The owner of the business, Carlos Celico, had noticed his business was low on cash flow but he originally chalked it up to the poor economy, he said.
Wray’s body went limp after the verdict was read and two bailiffs caught her before she fell to the floor.
“I do not find this to be a ridiculous or a silly charge,” said Walsh. “It’s a very serious charge.”
While the defendant sat in a chair, Walsh noticed she was having trouble sitting up and told bailiffs to let her lean over and place her head between her knees. By then, a third bailiff entered the courtroom to assist. All three pulled her out of the chair and allowed her to lie down on the carpet with her feet elevated. The shackles on her wrists and ankles remained.
On March 28, a six-panel jury unanimously agreed Wray had stolen from her employer and used the money to take trips, pay off credit card debt and go dining and shopping. Jurors reached their verdict in 12 minutes.
Wray’s employment at Celico Auto Body ended in the fall of 2010. By the summer of 2011, authorities were notified of some discrepancies in the business’s bookkeeping. Later that year, she was arrested by the Florida Department of Law Enforcement.
In a separate case in New Jersey, Wray had pleaded guilty in June 2011 in a New Jersey Superior Court to a theft charge and was sentenced to 45 days in jail. She was convicted of stealing $44,000 from a landscaping company she had worked for from 2004 to 2006.
The story of that arrest was brought to Celico’s attention and he decided to review his company’s accounting. He soon contacted law enforcement with his discoveries.
“(The sentence) should’ve been a little bit longer, but it’s OK,” Celico said.
Walsh also sentenced Wray to 15 years of probation to be served after she is released from prison. The judge said she could cut that probationary period in half if she pays the restitution in full by then and commits no violations.
During closing arguments, Assistant State Attorney Jennifer Dunton said Wray “made the conscious decision” to steal from Celico 127 times during a 3½-year period.
“She knew what was being checked and what wasn’t,” said Dunton. “No one was (checking) behind her and she knew it. She blamed Mr. Celico, attacked his business practices and then said it was a loan. There’s been no acceptance of responsibility in this case,” Dunton told the judge.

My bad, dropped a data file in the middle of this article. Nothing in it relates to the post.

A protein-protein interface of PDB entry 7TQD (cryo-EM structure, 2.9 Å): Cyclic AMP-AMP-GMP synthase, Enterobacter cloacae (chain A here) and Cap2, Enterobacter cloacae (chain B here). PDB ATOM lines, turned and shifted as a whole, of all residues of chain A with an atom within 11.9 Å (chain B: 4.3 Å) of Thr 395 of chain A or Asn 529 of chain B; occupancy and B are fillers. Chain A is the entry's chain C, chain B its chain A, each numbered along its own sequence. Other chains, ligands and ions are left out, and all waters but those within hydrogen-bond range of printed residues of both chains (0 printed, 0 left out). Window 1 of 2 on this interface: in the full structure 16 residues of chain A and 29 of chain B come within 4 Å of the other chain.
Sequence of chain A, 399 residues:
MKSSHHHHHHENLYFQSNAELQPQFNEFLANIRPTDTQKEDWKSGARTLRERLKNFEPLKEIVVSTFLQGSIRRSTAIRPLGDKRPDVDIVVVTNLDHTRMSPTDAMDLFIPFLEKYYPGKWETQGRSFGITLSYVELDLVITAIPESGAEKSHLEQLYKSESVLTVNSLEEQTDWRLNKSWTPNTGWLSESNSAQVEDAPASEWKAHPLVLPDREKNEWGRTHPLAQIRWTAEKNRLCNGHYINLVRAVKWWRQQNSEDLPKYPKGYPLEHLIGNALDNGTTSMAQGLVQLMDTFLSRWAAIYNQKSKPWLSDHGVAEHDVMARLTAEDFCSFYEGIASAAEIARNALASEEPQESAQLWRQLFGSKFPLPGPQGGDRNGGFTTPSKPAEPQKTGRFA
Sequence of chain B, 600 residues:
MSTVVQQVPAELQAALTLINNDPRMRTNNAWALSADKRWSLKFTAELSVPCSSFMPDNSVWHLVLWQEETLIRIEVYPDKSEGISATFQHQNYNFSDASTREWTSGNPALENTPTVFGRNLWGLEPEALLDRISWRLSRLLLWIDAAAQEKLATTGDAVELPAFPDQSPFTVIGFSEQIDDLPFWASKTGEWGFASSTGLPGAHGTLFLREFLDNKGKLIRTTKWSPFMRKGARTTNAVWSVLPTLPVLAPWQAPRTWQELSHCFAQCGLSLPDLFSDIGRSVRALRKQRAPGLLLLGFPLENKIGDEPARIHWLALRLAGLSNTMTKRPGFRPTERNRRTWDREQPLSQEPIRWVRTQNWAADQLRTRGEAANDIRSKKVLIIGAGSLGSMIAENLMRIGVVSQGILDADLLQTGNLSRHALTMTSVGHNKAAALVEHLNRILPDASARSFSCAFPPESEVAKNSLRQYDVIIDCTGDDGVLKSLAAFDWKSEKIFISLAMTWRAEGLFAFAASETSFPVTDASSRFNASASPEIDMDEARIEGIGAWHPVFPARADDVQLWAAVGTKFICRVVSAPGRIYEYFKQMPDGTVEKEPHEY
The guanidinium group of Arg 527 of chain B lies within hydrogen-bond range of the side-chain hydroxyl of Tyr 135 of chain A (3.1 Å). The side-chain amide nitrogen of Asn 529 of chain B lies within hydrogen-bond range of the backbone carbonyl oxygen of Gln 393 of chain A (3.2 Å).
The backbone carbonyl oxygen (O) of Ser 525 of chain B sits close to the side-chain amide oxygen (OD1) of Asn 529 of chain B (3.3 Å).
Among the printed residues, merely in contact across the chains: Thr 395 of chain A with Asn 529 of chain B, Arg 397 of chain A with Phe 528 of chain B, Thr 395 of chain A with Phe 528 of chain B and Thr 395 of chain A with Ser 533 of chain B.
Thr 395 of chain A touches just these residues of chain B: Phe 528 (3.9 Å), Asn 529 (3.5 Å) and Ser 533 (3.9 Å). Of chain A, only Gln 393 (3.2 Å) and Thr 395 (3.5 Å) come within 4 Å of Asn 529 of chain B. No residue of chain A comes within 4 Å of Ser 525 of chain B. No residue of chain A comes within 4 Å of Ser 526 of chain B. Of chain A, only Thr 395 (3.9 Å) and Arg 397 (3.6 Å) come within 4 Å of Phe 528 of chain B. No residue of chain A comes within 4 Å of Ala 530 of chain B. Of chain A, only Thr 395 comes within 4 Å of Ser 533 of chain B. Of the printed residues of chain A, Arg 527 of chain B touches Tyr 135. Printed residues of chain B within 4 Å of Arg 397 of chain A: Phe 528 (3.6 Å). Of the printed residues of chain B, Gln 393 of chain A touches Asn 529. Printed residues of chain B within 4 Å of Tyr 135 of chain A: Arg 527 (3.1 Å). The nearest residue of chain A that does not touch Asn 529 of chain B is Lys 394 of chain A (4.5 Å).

Celico received $25,000 in insurance as a partial reimbursement. He said he borrowed another $35,000 from a private individual. He said he did so in order to save his business. He still owes money to that person, he said.
Six people testified on Wray’s behalf, including her husband, Flagler County Sheriff’s Deputy Christopher Wray, who said he always let his wife handle the family’s finances. He said he never noticed changes in lifestyle —even though the family took regular trips to Disney World and SeaWorld—and said he believed his wife never stole anything from Celico Auto Body.
“How could she be convicted when there’s nothing to show for it?” he said on the stand.
During his testimony, Christopher Wray said his wife told him not to testify during her trial. He said she advised him not to do so “for fear of retaliation.”
Defense attorney Regina Nunnally asked him about Celico’s “connections” within the Sheriff's Office and whether he or his wife worried that was where the retaliation would come from.
“(My wife) didn’t want anyone pointing fingers at me,” Christopher Wray said. “(She) didn’t want the sheriff coming after me in any shape or form.”
Angela Wray will be credited for the 65 days she has spent in jail. She will spend the remaining time in the custody of the Florida Department of Corrections.